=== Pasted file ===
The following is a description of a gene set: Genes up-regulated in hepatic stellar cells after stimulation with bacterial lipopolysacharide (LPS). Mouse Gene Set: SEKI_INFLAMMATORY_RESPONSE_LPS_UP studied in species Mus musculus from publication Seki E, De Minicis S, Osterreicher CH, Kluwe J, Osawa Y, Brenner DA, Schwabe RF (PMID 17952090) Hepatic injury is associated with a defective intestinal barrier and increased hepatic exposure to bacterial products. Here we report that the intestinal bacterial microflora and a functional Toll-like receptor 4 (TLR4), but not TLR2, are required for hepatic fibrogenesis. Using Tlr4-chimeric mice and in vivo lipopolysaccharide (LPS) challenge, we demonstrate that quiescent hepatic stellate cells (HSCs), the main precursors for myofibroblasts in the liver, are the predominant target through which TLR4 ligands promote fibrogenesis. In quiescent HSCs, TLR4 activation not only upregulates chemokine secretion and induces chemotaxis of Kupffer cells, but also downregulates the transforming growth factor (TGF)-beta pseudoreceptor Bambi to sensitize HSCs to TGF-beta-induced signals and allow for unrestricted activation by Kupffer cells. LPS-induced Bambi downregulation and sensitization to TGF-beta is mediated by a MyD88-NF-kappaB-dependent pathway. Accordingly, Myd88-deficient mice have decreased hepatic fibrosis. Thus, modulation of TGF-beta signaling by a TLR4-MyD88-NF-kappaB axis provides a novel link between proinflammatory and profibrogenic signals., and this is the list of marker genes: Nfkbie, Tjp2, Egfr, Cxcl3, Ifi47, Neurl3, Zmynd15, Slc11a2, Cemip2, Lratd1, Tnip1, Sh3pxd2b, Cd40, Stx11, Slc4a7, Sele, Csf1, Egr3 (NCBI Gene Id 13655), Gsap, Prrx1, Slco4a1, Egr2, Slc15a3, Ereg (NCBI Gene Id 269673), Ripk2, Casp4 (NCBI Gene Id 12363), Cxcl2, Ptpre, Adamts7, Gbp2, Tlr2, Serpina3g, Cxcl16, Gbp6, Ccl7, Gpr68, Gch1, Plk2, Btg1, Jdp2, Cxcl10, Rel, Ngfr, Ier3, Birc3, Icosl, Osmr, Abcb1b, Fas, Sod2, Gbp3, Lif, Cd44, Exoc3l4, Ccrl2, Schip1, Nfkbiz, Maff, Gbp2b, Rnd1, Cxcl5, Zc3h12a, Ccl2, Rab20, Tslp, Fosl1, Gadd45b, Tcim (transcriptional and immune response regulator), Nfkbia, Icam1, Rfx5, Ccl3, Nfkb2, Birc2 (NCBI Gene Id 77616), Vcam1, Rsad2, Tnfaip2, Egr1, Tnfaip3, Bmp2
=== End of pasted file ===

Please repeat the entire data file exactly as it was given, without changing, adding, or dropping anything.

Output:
The following is a description of a gene set: Genes up-regulated in hepatic stellar cells after stimulation with bacterial lipopolysacharide (LPS). Mouse Gene Set: SEKI_INFLAMMATORY_RESPONSE_LPS_UP studied in species Mus musculus from publication Seki E, De Minicis S, Osterreicher CH, Kluwe J, Osawa Y, Brenner DA, Schwabe RF (PMID 17952090) Hepatic injury is associated with a defective intestinal barrier and increased hepatic exposure to bacterial products. Here we report that the intestinal bacterial microflora and a functional Toll-like receptor 4 (TLR4), but not TLR2, are required for hepatic fibrogenesis. Using Tlr4-chimeric mice and in vivo lipopolysaccharide (LPS) challenge, we demonstrate that quiescent hepatic stellate cells (HSCs), the main precursors for myofibroblasts in the liver, are the predominant target through which TLR4 ligands promote fibrogenesis. In quiescent HSCs, TLR4 activation not only upregulates chemokine secretion and induces chemotaxis of Kupffer cells, but also downregulates the transforming growth factor (TGF)-beta pseudoreceptor Bambi to sensitize HSCs to TGF-beta-induced signals and allow for unrestricted activation by Kupffer cells. LPS-induced Bambi downregulation and sensitization to TGF-beta is mediated by a MyD88-NF-kappaB-dependent pathway. Accordingly, Myd88-deficient mice have decreased hepatic fibrosis. Thus, modulation of TGF-beta signaling by a TLR4-MyD88-NF-kappaB axis provides a novel link between proinflammatory and profibrogenic signals., and this is the list of marker genes: Nfkbie, Tjp2, Egfr, Cxcl3, Ifi47, Neurl3, Zmynd15, Slc11a2, Cemip2, Lratd1, Tnip1, Sh3pxd2b, Cd40, Stx11, Slc4a7, Sele, Csf1, Egr3 (NCBI Gene Id 13655), Gsap, Prrx1, Slco4a1, Egr2, Slc15a3, Ereg (NCBI Gene Id 269673), Ripk2, Casp4 (NCBI Gene Id 12363), Cxcl2, Ptpre, Adamts7, Gbp2, Tlr2, Serpina3g, Cxcl16, Gbp6, Ccl7, Gpr68, Gch1, Plk2, Btg1, Jdp2, Cxcl10, Rel, Ngfr, Ier3, Birc3, Icosl, Osmr, Abcb1b, Fas, Sod2, Gbp3, Lif, Cd44, Exoc3l4, Ccrl2, Schip1, Nfkbiz, Maff, Gbp2b, Rnd1, Cxcl5, Zc3h12a, Ccl2, Rab20, Tslp, Fosl1, Gadd45b, Tcim (transcriptional and immune response regulator), Nfkbia, Icam1, Rfx5, Ccl3, Nfkb2, Birc2 (NCBI Gene Id 77616), Vcam1, Rsad2, Tnfaip2, Egr1, Tnfaip3, Bmp2